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Friday, August 22, 2014

Back to Work: Design Still Gives Me Hope

Pioneer Place
courtesy: sussmanprejza.com

The return from our three-week holiday in France and the United Kingdom has been more disorienting than usual. First, we had to give up wine at lunch! Then we gave up wine on school nights. Being self-employed means I can’t travel without internet access at each hotel, house, or apartment we stay in. So we never really get away from the tumult.

Before we left for Europe, the battle for Gaza upset me tremendously. While it is pretty clear to me who is occupying whom, it still means civilian deaths on all sides. It’s hard to see a peaceful resolution, given the violence. Trying to make sense of the conflict practically requires a degree in Mideast history.

We returned home to the tragic news about Bay Area resident Robin Williams, who was universally adored. It seems that everybody here has a story about meeting him, seeing him live, or working with him. Although his politics were always left, he volunteered to perform for U.S. troops overseas. It didn’t matter whether he agreed with the politics of a specific conflict, he empathized with the situation the soldiers found themselves in. They didn’t start the stupid wars; they need support. Of course, they need it when they get home, too, but that’s another story. It is strange how ubiquitous Williams was, and yet none of us knew him or the depth of his struggles. Let’s remember his lesson: compassion.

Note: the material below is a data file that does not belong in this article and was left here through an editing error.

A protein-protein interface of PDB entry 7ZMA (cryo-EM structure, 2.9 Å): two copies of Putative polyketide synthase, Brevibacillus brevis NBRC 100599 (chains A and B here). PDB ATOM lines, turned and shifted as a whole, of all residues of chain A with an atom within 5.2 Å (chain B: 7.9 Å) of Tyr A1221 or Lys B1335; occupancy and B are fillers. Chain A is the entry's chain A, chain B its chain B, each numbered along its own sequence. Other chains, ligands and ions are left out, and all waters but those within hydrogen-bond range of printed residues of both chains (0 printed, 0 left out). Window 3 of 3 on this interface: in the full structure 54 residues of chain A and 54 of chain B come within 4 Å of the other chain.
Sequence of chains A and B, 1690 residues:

Women Designers in the USA, 1900-2000
courtesy: sussmanprejza.com

The Gas Company
courtesy: sussmanprejza.com

Museum of the African Diaspora
courtesy: sussmanprejza.com

The images from Ferguson are connected to the historic oppression of African American males by largely white male forces. This is old news to black folks, but maybe this time white folks will get it too. I remember years ago attending a reading at Black Oak Books with Walter Mosley. An audience member asked innocently, if naively, whether indeed the situation in America wasn’t better for African Americans than it used to be? And Mosely said something like, “No. Every night in America, a black man is beaten by a white police officer.” Not only has the systemic mistreatment of African Americans been pointed out, we are also seeing how our police have become militarized. Another outcome of the Military Industrial Security Corporate Complex that the Republicans built in the wake of 9/11. The enemy has been misidentified.